I didn’t grow up thinking breast feeding was normal, but that all changed when I had a baby. At first I would only do it private, now that my guy is almost a year old I will nurse any where any time. Thanks to people like you who have shown me its ok and the needs of my little guy. Isn’t it ridiculous that i had to learn it was ok, what is wrong with our society.

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Lauren Crawford March 21, 2011 at 10:46 am

I have been pleasantly surprised that I’ve actually had women come up to me when I was nursing in public and compliment and congratulate for for doing so. I had one woman say that she understood how difficult it was but how great that I was nursing my baby AND doing it in public. I always prepare myself for a bit of a fight when I nurse in public expecting that someone is going to have something negative to say. I even carry around a “breastfeeding rights” info card that sites the breastfeeding protection laws in my state in case I need to defend my actions. I never expected to receive such outward support. It meant a lot to me and would make me consider passing on the same support to any nursing mother I see in public. I’m still nursing my 1 year-old and happily doing so in public.

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Bronwen March 21, 2011 at 11:01 am

The first time I traveled out of town when my oldest was a newborn, I nursed while eating breakfast. I had the waitress and a handful of old women sitting near us come up to me to tell me how great it was that I was doing it.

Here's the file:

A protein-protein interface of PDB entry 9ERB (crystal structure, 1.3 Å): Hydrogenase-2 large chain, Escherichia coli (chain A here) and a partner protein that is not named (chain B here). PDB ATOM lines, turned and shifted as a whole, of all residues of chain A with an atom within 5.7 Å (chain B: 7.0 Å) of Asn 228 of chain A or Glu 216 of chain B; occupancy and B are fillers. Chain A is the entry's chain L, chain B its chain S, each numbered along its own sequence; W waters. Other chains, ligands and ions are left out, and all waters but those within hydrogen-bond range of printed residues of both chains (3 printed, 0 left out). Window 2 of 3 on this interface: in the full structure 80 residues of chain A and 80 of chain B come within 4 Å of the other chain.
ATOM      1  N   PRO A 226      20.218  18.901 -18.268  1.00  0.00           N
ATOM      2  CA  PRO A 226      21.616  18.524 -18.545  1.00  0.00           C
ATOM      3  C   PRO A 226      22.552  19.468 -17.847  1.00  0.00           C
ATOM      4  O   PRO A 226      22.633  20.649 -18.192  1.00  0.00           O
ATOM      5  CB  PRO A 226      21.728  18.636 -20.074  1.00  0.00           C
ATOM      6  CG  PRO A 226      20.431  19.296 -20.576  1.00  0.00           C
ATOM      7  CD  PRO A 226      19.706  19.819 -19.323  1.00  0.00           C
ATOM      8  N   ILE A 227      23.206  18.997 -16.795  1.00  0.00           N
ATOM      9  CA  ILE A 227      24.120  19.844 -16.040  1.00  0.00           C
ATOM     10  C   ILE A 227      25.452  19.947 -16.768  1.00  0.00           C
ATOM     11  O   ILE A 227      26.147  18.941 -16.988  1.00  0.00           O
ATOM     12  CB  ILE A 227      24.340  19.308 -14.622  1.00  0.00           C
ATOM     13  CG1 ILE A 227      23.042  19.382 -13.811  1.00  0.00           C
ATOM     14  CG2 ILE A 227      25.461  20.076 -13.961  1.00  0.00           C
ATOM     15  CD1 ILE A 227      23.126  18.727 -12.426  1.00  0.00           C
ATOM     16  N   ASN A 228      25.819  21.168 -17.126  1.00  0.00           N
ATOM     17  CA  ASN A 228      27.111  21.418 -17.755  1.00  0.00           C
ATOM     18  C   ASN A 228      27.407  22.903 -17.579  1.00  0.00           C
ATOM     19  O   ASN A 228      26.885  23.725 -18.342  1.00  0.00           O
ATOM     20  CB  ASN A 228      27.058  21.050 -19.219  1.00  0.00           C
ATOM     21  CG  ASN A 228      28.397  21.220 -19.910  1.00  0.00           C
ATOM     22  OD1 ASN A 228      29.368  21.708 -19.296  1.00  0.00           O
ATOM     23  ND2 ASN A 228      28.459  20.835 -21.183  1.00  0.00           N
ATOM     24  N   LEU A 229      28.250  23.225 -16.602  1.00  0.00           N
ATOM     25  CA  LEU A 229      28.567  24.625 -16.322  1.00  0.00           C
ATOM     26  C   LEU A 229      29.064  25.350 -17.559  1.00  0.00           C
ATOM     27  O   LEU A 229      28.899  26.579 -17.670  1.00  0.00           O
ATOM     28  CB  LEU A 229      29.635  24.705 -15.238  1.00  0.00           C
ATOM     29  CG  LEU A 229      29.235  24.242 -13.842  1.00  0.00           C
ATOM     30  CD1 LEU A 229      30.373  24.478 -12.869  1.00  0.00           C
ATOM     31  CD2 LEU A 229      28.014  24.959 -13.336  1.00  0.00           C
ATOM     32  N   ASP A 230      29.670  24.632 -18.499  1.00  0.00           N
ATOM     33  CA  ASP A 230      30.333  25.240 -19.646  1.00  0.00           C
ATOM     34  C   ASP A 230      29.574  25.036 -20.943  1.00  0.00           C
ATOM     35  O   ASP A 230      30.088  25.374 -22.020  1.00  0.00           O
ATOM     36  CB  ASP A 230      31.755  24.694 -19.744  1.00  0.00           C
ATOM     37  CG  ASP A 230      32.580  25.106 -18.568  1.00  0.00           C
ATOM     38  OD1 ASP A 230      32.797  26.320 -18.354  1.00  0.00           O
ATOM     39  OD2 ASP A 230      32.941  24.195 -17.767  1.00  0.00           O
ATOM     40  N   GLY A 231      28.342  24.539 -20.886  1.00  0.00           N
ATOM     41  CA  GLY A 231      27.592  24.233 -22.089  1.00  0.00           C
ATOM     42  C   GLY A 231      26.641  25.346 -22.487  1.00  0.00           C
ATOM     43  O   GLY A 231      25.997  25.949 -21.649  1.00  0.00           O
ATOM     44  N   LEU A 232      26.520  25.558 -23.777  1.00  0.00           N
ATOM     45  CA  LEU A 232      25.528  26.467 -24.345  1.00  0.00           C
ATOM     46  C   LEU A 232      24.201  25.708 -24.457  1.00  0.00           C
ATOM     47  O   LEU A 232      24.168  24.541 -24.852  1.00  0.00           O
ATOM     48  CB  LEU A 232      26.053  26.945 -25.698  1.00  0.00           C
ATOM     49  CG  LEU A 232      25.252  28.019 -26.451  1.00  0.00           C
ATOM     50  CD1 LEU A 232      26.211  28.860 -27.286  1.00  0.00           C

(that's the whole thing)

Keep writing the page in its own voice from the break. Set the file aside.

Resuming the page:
I nursed her everywhere – shopping, eating, walking around, at the movies. Most places I used a Moby wrap to keep her close and to cover up, but sometimes I used a nursing cover, while other times I didn’t cover at all.

I’m thankful that no one made disparaging comments to me about nursing in public. I only wish the same were true when I had to stop nursing and move to formula; the area I live in is very “crunchy” and tends to frown on anyone who needs formula.

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Jessica @ clothdiaperingmama March 21, 2011 at 11:04 am

I love that you have a photo collection of nursing in unusual places!!! I think I just nurse wherever I happen to be. With my first son I was much more nervous about it because I felt the eyes on me…but now…not so much. I’m in San Diego and nursing in public is the norm here, for the most part. Nursing while trick or treating was something different…lol…but seemed pretty ordinary for me!

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onnyta March 23, 2011 at 6:45 pm

hahaha… Would you like to share what was the trick or treating?? ;)

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Jessica @ clothdiaperingmama March 23, 2011 at 8:53 pm

lol! well the babies treat was definitely the milk! the trick was on everyone else because i was wearing him in the mai tei carrier…nice and snuggled in :) my other son, spiderman, was on the hunt for candy.

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Jemma March 21, 2011 at 11:05 am